Proposed Utah Lake Authority sails through House committee, but faced some public criticism

HB232 would do nothing to facilitate controversial dredging proposal, sponsor pledges.

(Francisco Kjolseth | The Salt Lake Tribune) A boater heads into Utah Lake from Lincoln Beach on Thursday, July 29. Toxic algal blooms can sometimes form on the lake with the Utah County Health Department issuing health advisories for recreators being advised not to swim, waterski, boat or let their pets near the water.

Utah’s ailing namesake lake needs help, but is the answer a powerful new agency with sweeping control over land use and rehabilitation decisions for the 150-square-mile lake at the heart of Utah’s fastest-growing county?

Sponsored by Rep. Brady Brammer, R-Pleasant Grove, HB232 would establish such an agency to oversee the management of Utah Lake, long plagued with algal blooms and abysmal water quality. His aim is to make reliable resources available to reverse the lake’s decline stemming from heavy nutrient loads and the proliferation of nonnative fish and vegetation.

“There are improvements being made but it’s not moving fast enough,” Brammer told the House Political Subdivisions Committee on Wednesday. “Our population is growing so fast. We need to get ahead of this.”

Viewed by critics as a tool for developers, however, his proposed Utah Lake Authority met tough questions from the public before the committee advanced it on an 8-2 vote, mostly along party lines. Overseen by an appointed 15-member board, the new agency would exercise exclusive jurisdiction over the lake and its lakebed, considered “sovereign” state land to be managed in the public trust.

“You say this isn’t about development, but this isn’t the kind of group you would put together to save an environmentally challenged lake,” said Katie Pappas. “Utah Lake needs help, but it’s a project best left to experts who I understand are already making progress in its rehabilitation.”

Several speakers said they suspect a hidden agenda connected to the so-called Utah Lake Restoration Project. A company called Lake Restoration Solutions is seeking permits to suck a billion cubic yards of sediment off the lakebed to create 34 artificial islands, most of which would support future real estate development to pay for the $6.4 billion project. By deepening the lake by 7 feet and sequestering contaminated lakebed sediments in the islands, the project would improve the lake’s water quality and restore its ecological health, they claim.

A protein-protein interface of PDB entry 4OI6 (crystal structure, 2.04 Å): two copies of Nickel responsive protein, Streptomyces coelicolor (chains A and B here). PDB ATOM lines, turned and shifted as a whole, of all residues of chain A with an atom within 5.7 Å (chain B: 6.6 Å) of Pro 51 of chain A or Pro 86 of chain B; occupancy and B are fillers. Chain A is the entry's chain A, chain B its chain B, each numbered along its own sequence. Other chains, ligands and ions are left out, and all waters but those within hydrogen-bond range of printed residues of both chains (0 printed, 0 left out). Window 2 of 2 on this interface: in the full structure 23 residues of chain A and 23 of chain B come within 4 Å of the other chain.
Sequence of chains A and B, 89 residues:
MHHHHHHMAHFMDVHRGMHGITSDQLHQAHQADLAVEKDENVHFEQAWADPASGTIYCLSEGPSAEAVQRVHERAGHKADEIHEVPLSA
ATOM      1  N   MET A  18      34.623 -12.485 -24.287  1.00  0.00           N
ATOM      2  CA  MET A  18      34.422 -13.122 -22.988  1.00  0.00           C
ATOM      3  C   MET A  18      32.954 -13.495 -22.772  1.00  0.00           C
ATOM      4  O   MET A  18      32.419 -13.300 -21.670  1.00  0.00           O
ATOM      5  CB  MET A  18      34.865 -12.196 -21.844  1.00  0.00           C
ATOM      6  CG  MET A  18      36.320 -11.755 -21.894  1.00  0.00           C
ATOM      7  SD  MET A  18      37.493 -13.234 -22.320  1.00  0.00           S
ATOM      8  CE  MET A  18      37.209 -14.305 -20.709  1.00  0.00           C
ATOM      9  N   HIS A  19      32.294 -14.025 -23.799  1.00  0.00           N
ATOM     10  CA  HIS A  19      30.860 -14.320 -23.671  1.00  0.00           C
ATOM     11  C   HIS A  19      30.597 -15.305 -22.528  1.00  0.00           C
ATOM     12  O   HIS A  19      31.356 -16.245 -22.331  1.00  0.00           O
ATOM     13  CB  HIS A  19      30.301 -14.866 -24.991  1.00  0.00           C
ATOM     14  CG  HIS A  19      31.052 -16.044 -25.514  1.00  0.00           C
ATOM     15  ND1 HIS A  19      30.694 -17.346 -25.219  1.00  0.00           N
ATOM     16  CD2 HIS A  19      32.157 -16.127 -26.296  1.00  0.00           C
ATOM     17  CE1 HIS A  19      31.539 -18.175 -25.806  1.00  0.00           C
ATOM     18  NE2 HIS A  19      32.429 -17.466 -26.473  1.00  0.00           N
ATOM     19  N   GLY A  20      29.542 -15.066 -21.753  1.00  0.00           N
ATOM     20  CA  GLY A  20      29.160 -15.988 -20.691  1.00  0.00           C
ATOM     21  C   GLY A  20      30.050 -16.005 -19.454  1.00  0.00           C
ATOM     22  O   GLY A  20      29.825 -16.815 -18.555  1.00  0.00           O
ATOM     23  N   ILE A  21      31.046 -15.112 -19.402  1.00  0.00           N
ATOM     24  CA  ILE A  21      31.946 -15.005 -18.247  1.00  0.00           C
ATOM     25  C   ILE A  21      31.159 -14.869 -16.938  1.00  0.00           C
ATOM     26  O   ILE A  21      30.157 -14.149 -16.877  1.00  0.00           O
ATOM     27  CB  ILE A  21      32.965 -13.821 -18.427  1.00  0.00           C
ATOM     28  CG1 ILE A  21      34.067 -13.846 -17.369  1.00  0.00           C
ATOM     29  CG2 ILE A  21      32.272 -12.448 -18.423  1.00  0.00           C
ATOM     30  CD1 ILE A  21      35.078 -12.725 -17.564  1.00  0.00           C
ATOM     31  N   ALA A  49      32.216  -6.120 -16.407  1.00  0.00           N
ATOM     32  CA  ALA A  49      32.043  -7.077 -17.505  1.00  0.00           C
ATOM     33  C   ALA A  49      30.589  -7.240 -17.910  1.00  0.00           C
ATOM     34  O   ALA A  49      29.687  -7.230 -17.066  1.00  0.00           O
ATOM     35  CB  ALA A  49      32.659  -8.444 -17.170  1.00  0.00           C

These claims have been flatly refuted by Utah scientists who say dredging would result in more harm and would undermine ongoing science-based projects, such as the restoration of the Provo River delta and removal of nonnative carp.

University of Utah law student Taylor Money lamented the narrative pushed by dredging proponents that the lake is an ecological disaster that only heavy-handed measures can fix.

“These are simply not true,” said Money. “I frequently go to the lake to watch birds, to swim, to kayak, to sail, and every time I go there’s other people out there enjoying it. Utah Lake is special. It’s an island of freshwater in the sea of land called the Great Basin. It’s home to thousands of birds that migrate hundreds of miles to nest and breed in the lake.”

The new agency would be governed by a 15-member board with representation from the governor’s office, the House and Senate, Utah County Commission, Utah County Council of Governments, Utah Valley Chamber of Commerce, the lakefront cities of Provo, Orem, Vineyard, Lindon and Lehi and Saratoga Springs, the Department of Natural Resources and the Department of Environmental Quality.

At least 10 of the members would have to be elected officials, Brammer said. He revised his bill to dispel concerns that the proposed authority would facilitate the controversial proposal to dredge the lake. To that end, the bill would specifically bar the new agency from transferring any lakebed from public ownership and from issuing bonds in support of the dredging project.

Woodland Hills city council member Kari Malkovich said the proposed authority would offer the best shot at rehabilitating Utah Lake.

“It has the potential to be a great, vibrant, healthy lake and that, with these entities coming together, we have a greater capacity to see this vision come to fruition,” said Malkovich, who serves on the Utah Lake Commission, which the authority would replace. She added that it was important for the authority to move forward for the conservation and enhancement of the lake.

HB232 would direct half of the local sales tax generated within its jurisdiction to the new agency. Its annual budget would be $902,000 and its establishment would require upfront expenditures of $170,000. The bill would also increase the Attorney General Office’s budget by $246,600 to provide legal representation to the Utah Lake Authority, but it would save the $68,000 spent every year to run the Utah Lake Commission.

The bill would allow the authority to collect a $2-a-month levy on all 300,000 sewer connections served by wastewater treatment plants that discharge into the lake, raising up to $7 million a year to fund restoration efforts.

Brammer said recent surveys indicate nearly three-fourths of Utah County residents are willing to pay such a fee to improve the lake.

“Forty-five percent of the Utah County residents, despite living very close to the lake, have never been to or have not been to the lake in the last five years,” Brammer said. “This is a huge natural resource and asset that we are treating as a liability, that the locals are not able to enjoy as a public resource.”

Virtually everyone agreed Utah Lake is worth saving. The contentious debate on how to accomplish that now moves to the full House.